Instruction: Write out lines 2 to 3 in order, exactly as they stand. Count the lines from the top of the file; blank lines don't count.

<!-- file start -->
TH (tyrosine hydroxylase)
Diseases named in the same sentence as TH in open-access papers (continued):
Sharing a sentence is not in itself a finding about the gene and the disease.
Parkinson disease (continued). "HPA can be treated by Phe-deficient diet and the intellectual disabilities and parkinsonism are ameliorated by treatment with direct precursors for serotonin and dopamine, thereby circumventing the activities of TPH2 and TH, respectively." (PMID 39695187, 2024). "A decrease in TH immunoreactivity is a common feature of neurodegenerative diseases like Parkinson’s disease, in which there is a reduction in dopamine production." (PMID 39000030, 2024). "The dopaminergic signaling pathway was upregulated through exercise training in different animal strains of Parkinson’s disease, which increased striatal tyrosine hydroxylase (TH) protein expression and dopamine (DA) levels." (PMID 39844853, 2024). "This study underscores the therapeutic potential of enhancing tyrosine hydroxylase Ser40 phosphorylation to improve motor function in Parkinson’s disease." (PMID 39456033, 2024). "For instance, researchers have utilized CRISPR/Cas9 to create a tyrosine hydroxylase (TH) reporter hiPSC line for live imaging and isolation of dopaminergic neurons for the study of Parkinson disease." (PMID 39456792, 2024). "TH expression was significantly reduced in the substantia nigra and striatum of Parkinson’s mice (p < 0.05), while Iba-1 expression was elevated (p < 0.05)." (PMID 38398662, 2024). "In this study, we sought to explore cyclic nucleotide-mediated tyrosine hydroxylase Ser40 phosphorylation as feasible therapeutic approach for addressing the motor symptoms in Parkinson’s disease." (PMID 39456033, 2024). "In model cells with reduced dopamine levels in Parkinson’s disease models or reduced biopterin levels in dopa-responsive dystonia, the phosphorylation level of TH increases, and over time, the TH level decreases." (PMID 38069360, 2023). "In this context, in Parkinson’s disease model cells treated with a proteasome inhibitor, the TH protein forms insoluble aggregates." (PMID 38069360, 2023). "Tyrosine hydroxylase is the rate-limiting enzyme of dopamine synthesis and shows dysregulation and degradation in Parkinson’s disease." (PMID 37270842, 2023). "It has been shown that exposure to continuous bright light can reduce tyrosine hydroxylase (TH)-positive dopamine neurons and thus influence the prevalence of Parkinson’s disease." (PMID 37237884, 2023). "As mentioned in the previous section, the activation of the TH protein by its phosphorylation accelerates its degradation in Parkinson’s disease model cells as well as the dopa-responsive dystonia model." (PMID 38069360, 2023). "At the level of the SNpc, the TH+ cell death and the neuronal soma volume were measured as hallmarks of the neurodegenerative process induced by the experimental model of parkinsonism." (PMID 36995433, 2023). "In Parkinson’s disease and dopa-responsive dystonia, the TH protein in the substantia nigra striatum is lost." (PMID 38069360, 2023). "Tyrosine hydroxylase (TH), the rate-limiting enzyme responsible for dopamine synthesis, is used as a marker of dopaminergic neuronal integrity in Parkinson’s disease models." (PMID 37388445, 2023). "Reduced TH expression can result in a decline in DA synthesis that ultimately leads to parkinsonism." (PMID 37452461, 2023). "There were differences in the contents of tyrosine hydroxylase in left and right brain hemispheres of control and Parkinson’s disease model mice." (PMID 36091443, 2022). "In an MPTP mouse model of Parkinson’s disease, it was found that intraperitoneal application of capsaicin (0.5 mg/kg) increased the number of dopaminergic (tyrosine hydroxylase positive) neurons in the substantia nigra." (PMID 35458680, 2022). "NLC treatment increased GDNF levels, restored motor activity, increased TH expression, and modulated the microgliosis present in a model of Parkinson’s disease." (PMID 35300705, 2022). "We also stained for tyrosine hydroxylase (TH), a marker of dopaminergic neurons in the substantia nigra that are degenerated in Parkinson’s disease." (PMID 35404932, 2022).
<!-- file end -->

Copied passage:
Diseases named in the same sentence as TH in open-access papers (continued):
Sharing a sentence is not in itself a finding about the gene and the disease.